Public funds, private schools: The best course for Alaska is to keep the two separate

The following editorial first appeared in the Fairbanks Daily News-Miner:


Gov. Sean Parnell, during his State of the State speech, urged legislators to put on the ballot a constitutional amendment undoing the Alaska Constitution’s prohibition on the direct use of public funds for private education.

The governor does it under the premise of offering more opportunity to more of Alaska’s children.

And how could anyone disagree with such a good aim?

But disagree people should.

The Alaska Constitution, like other state constitutions across the nation, prohibits the expenditure of public funds on private education.

Article VII, Section 1 reads as follows:

“The legislature shall by general law establish and maintain a system of public schools open to all children of the State, and may provide for other public educational institutions. Schools and institutions so established shall be free from sectarian control. No money shall be paid from public funds for the direct benefit of any religious or other private educational institution.”

This view on separation even predates Alaska statehood. The Second Organic Act of 1912, which established Alaska as a territory, said no territorial money could go to “any school not under the exclusive control of the government.”

Hearings are scheduled Monday through Wednesday in the Senate on a resolution to potentially upend all of that. Senate Joint Resolution 9, whose cosponsors include Republican Sens. Pete Kelly of Fairbanks and John Coghill of North Pole, would ask voters to remove the last line of Article VII, Section 1.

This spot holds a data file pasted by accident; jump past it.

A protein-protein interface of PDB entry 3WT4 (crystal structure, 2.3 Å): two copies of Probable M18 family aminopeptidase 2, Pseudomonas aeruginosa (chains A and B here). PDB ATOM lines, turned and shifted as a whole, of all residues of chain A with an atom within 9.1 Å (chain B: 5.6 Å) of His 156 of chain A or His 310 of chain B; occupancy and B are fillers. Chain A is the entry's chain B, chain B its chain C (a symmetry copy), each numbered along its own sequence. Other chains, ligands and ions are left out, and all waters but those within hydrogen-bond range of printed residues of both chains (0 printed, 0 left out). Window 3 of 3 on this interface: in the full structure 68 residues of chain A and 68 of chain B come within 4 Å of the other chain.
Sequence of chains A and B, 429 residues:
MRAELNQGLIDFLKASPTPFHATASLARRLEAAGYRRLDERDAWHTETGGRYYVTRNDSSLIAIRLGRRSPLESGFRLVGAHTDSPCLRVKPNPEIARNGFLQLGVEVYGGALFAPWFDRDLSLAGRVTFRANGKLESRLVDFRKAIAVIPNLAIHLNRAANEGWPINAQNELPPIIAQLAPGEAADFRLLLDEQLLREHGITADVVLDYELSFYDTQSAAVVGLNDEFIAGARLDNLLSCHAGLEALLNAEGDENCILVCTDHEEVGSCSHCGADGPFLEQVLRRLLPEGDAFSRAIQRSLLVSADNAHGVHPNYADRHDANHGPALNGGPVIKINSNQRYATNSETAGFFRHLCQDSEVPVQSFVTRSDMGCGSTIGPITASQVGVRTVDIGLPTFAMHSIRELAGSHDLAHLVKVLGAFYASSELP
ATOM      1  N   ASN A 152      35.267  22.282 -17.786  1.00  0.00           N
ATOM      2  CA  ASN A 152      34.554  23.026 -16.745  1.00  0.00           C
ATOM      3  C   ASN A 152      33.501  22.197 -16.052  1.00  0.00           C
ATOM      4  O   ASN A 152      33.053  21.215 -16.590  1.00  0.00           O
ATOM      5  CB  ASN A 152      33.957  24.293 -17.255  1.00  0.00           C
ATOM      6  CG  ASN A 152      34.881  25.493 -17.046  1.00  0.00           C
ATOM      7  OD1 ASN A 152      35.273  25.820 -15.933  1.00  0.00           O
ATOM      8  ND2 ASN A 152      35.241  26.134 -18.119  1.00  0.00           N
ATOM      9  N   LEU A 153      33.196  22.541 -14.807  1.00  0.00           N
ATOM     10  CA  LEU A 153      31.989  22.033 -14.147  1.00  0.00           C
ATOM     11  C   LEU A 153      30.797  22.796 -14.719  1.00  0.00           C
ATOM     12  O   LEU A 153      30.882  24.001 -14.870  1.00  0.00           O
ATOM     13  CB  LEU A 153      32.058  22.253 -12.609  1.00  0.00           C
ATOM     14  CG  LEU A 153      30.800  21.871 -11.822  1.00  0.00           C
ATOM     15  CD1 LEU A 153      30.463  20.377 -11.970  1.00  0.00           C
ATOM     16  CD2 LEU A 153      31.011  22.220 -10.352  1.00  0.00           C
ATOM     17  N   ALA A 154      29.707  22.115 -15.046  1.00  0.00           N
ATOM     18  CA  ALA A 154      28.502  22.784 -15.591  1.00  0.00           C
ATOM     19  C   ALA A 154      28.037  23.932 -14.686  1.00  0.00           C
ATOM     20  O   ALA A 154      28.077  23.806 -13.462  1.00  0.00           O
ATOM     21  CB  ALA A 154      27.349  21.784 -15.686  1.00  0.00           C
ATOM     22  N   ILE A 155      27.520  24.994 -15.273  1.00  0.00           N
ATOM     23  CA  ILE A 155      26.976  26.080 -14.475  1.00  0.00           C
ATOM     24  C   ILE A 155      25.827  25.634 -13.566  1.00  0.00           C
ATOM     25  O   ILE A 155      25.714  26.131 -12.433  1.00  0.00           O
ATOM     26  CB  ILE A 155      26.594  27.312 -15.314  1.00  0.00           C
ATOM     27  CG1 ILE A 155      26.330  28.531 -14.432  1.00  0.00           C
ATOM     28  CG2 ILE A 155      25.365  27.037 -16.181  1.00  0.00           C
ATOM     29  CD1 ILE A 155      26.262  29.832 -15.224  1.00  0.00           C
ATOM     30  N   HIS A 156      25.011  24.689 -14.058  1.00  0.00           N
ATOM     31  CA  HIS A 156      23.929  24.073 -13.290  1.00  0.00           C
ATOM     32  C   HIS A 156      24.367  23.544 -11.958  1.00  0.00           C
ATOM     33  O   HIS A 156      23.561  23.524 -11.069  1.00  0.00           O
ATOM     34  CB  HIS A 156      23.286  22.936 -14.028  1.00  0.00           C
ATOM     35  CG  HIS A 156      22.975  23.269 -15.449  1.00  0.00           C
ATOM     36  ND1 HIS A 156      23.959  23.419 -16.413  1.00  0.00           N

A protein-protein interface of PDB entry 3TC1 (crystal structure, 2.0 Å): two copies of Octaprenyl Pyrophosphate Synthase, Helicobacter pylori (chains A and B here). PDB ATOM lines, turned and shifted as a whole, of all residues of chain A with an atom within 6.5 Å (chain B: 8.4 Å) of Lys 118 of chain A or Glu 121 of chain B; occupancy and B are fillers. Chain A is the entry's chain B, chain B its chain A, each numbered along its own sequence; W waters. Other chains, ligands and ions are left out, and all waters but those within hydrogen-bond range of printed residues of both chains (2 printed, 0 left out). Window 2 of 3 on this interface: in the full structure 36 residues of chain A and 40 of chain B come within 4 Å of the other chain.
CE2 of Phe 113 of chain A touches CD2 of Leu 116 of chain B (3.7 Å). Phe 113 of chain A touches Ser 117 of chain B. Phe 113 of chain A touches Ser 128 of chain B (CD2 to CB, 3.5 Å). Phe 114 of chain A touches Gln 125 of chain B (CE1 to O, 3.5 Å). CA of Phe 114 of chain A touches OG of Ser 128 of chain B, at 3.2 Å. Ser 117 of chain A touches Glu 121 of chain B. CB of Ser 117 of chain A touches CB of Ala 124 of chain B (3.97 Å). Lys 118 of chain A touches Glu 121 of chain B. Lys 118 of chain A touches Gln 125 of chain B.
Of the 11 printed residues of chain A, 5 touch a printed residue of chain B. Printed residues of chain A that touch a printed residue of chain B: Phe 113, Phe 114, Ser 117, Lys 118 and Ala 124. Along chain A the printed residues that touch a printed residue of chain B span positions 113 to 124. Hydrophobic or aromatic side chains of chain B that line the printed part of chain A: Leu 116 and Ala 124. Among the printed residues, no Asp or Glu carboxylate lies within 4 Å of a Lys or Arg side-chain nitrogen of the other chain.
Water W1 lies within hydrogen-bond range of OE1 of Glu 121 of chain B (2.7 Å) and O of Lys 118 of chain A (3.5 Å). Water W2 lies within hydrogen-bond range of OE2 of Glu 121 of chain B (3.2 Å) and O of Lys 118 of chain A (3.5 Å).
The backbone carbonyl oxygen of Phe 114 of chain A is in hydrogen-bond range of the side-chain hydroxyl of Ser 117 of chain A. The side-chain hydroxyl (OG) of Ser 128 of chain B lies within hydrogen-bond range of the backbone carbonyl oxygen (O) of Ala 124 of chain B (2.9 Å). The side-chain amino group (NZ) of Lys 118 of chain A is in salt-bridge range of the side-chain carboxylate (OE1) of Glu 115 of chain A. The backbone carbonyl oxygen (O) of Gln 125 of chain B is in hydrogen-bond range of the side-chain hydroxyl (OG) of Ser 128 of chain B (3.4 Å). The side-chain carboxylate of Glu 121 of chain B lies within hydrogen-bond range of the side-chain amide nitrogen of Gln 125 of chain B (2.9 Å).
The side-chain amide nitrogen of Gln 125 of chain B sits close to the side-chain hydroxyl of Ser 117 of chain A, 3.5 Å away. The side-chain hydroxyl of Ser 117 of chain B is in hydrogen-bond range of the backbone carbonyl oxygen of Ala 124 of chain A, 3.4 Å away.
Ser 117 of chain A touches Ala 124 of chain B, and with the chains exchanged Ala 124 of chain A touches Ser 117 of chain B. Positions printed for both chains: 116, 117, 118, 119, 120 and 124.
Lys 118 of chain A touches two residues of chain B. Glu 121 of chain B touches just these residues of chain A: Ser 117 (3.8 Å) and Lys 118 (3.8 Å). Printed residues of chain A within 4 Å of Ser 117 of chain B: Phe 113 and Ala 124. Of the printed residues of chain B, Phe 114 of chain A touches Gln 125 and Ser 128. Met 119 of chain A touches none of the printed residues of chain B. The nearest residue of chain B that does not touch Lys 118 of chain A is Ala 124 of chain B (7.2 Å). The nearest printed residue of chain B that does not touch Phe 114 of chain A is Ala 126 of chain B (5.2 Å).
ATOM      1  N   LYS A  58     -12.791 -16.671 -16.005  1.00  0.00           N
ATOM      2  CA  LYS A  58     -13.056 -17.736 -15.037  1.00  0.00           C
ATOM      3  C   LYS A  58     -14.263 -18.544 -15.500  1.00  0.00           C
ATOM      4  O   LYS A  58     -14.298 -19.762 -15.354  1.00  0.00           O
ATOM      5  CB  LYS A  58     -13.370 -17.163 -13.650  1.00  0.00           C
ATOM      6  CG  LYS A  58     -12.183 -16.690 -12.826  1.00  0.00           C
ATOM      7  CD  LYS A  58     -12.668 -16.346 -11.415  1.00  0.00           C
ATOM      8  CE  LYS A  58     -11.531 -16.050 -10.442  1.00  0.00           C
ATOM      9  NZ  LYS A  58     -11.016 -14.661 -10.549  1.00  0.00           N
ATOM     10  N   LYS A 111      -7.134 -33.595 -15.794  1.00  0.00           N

SJR 9 would also add some language to Article IX, Section 6, dealing with finance and taxation. It would add that “nothing in this section shall prevent payment from public funds for the direct educational benefit of students as provided by law.”

Gov. Parnell offers as support for his view the 2002 U.S. Supreme Court upholding the constitutionality of Ohio’s Pilot Project Scholarship Program. The program provided financial assistance to families in the troubled Cleveland school district so parents could send their children to better schools, either private ones within the Cleveland district’s boundaries or to public schools adjacent to the district.

The justices set up a five-part test, which the governor cited in his speech:

• The education spending must have a valid secular purpose.

• The aid must go to parents and not the schools.

• A broad class of beneficiaries must be covered.

• The education program must be neutral with respect to religion.

• There must be adequate non-religious options.

But who will monitor this? Who will determine whether a parent is spending state money on “a valid secular purpose”? Who will determine whether the education program is “neutral with respect to religion”? Would the state find itself in the business of having to determine these things?

Do we want state government involved in such matters?


Gov. Parnell said in his speech that the issue is not about private schools or religious schools. He said “it is about whether parents should have the freedom to say what school best meets their child’s education needs with their child’s share of public money — their money.”

So that’s it: The issue can be looked in terms of whose money it is. Does the millions in public money being spent on the state’s public education system belong to the public collectively? Or does each individual have a claim to a share of it and therefore the right to decide where to spend it?

If the latter is the case, as the governor argues, why stop with education? Why not let individuals decide how to spend their “share” of state transportation funds or parks funds?

It’s a sticky subject all the way around. And it’s one where separation of public and private is the best course.


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